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BACKGROUND: Unicompartmental knee replacement offers an effective treatment for patients with single compartment knee disease and is becoming an increasingly popular alternative to total knee replacement. An important cause of failure in a unicompartmental knee replacement implant is polyethylene wear. Significant contributory factors to the amount of polyethylene wear are contact stress, bearing alignment, congruency and thickness. METHODS: Four different unicompartmental knee replacement implant designs (Fully-Congruent; Partially-Congruent; Non-Congruent-metal-backed; Non-Congruent-all-polyethylene) were inserted into a validated finite element model of a proximal tibia. The effect that bearing congruency, alignment and thickness had on the polyethylene stresses during a simulated step-up activity for each design was investigated. Additionally, contact pressures were compared to those calculated from Hertz elastic theory. FINDINGS: Only the Fully-Congruent bearing experienced peak von Mises and contact stresses below the lower fatigue limit for polyethylene during the step-up activity. The highest polyethylene contact stresses were observed for the Partially-Congruent and Non-Congruent-metal-backed designs, which experienced approximately three times the polyethylene lower fatigue limit. Increasing the bearing thickness from 3.5mm to 8.5mm of the Non-Congruent design decreased the contact stresses in the bearing; however they did not fall below the lower fatigue limit for polyethylene. Good agreement between finite element and Hertz contact pressures was found. INTERPRETATION: Fully congruent unicompartmental knee replacement bearings can be markedly thinner without approaching the material failure limit, have a greater potential to preserve bone stock and are less likely to fail mechanically.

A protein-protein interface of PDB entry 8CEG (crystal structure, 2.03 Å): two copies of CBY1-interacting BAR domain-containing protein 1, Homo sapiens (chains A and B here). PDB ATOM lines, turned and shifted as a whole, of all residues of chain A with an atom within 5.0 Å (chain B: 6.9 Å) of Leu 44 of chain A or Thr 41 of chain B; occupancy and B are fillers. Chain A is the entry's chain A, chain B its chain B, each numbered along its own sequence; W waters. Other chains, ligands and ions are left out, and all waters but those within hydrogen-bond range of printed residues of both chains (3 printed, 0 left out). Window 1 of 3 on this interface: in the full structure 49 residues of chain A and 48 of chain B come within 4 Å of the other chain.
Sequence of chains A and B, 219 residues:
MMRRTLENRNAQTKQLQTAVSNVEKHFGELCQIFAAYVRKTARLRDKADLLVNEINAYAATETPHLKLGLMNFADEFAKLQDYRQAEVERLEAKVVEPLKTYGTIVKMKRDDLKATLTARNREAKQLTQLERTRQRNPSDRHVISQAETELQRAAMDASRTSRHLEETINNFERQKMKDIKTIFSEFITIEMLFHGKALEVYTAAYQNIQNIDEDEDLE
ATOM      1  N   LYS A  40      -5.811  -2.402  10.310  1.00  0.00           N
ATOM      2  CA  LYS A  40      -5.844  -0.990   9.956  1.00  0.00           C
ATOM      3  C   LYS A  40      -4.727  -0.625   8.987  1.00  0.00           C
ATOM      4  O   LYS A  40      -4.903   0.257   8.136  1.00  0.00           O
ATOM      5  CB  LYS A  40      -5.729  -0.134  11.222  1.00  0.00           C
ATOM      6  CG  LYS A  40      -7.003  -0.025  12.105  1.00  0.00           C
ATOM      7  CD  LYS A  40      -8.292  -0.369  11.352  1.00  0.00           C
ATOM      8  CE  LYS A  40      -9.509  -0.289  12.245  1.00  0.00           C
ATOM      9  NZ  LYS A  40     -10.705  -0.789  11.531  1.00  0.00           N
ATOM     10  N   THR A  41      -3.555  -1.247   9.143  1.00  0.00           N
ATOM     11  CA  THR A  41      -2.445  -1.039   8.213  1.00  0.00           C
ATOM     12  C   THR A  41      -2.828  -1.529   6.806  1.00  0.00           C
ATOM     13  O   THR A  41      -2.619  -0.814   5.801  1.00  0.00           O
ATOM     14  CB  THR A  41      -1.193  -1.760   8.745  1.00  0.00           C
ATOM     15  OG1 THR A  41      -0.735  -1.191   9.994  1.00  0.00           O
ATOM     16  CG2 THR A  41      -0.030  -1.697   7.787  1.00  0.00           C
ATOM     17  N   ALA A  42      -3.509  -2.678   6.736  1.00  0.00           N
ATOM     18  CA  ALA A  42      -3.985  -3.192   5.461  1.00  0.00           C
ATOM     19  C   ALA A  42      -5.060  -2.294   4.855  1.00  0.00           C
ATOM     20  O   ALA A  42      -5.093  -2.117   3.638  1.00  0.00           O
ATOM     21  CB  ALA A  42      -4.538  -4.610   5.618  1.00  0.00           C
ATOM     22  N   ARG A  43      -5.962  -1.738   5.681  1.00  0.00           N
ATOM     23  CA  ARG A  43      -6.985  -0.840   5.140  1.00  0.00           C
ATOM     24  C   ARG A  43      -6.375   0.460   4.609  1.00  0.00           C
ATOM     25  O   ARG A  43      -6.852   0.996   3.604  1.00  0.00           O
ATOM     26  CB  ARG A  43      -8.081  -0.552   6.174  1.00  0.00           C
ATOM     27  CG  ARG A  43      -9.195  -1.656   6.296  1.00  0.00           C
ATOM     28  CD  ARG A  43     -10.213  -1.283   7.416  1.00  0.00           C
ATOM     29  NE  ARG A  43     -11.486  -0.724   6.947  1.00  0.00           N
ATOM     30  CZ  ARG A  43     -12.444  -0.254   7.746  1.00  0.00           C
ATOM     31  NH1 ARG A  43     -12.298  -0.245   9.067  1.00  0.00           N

Type

Journal article

Journal

Clinical biomechanics (Bristol, Avon)

Publication Date

11/2008

Volume

23

Pages

1148 - 1157

Addresses

Nuffield Department of Orthopaedic Surgery, University of Oxford, Nuffield Orthopaedic Centre, Windmill Road, Oxford OX3 7LD, UK.

Keywords

Tibia, Knee Joint, Humans, Arthroplasty, Replacement, Knee, Hip Prosthesis, Stress, Mechanical, Models, Biological, Computer Simulation, Elastic Modulus